3. Dogs do not care about power outages. It hasn’t yet affected their two meals a day and daily walks.
4. Cats care about power outages, but cats seem to care about everything.
5. Young adult children can whine like very YOUNG CHILDREN when their computers will not work because the Internet is down.
6. It never gets old to step out of car (that I was driving) and someone walking by asks, “Is that a guide dog?” I still crack up every, single time!
7. Much to my son’s consternation, I thought it incredibly cute how proud of his “I voted” sticker he sported! This was his first presidential election!
8. My daughter had two wisdom teeth pulled this week. She was very brave. She was very drugged. She is very intelligent, asking her boyfriend to not allow her to post on FaceBook while she was “high”. 🙂
9. My poor husband doesn’t sleep well when his C-PAP machine fails to work due to a lack of electricity.
10. I don’t sleep well when my husband’s C-PAP machine doesn’t work. I may be deaf at night, but the flailing around knocks me right out of bed!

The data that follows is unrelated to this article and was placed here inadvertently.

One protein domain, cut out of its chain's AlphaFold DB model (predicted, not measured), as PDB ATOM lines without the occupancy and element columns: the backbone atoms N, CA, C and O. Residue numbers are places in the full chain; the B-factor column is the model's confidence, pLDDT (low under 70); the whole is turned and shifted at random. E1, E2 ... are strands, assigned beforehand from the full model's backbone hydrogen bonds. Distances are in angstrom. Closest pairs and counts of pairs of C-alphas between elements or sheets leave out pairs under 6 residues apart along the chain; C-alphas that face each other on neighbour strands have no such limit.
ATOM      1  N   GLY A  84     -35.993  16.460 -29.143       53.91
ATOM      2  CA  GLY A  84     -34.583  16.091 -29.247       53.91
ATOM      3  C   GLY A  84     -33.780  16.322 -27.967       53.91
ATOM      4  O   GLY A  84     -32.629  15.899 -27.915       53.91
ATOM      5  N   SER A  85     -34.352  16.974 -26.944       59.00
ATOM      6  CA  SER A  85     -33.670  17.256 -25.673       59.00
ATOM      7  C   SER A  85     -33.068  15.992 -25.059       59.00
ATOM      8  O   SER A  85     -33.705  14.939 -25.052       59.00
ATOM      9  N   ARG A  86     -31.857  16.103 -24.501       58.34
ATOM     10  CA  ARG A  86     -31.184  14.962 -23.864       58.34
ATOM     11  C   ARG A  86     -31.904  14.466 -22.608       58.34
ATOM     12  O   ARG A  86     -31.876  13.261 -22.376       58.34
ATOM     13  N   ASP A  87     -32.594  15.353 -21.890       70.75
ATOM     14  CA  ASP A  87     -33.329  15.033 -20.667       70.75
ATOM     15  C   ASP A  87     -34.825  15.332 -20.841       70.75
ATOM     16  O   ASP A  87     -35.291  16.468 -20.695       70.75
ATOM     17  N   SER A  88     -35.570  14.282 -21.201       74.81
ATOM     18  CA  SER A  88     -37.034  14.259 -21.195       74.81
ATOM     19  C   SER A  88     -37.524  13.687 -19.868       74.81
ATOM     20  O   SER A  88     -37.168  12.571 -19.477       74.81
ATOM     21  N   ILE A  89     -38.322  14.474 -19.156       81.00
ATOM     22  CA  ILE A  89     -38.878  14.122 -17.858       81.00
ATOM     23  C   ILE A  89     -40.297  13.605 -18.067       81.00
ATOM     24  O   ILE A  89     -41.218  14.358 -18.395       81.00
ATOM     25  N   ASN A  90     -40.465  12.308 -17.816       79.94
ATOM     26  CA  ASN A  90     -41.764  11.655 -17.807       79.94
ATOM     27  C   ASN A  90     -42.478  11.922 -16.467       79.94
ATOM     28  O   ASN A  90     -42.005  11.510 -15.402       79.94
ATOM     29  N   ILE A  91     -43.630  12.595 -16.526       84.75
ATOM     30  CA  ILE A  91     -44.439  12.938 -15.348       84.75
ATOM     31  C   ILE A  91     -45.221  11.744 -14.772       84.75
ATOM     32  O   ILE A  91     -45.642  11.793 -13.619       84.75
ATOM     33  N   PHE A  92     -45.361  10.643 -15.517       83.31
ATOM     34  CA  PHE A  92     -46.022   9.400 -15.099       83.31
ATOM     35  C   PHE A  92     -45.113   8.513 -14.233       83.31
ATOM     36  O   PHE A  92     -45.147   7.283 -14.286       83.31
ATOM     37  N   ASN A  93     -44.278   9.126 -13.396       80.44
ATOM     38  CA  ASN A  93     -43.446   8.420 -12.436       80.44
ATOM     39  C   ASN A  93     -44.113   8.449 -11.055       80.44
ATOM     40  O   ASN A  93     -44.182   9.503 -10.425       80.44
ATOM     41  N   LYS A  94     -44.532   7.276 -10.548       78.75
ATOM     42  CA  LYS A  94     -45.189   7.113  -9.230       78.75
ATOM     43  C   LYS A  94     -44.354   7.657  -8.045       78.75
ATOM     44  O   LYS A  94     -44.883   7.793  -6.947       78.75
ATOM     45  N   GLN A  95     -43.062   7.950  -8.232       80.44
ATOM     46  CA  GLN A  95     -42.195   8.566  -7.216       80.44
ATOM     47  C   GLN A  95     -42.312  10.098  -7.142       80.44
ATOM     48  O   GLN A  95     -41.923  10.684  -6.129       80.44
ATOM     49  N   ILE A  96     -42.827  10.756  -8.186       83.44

11. I will be glad when this election is over and the political rants stop. Or will they?
12. Missing three days of school isn’t worth it when administration tacks it on to the end of the semester.
13. I think it is silly that our dogs seem to shed right as the weather turns cold. Don’t they need more fur?
14. Garbage disposals do not work without electricity. Fishing out food by hand is not a pleasant task.
15. My favorite weather is clear, cold days. We’ve had a few of those this week!
16. I love volunteering for things that I know I can do despite hearing loss and Meniere’s disease. It gives me a sense of purpose.
17. One of my favorite things is to have coffee in a quiet location with a good friend. Unfortunately, mine live in numerous other states.
18. I may have been gone from North Carolina for ten years now, but I still say “y’all“.
19. I saw a spider the size of a half dollar this week and didn’t squeal like a girl. I stopped breathing – but that’s beside the point!
20. One of my favorite things about November and Thanksgiving is “Aunt Lynda’s Sweet Potato Casserole“. Yes, I know there are more important things to be thankful for, but I’m being honest here!
© 2012 Personal Hearing Loss Journal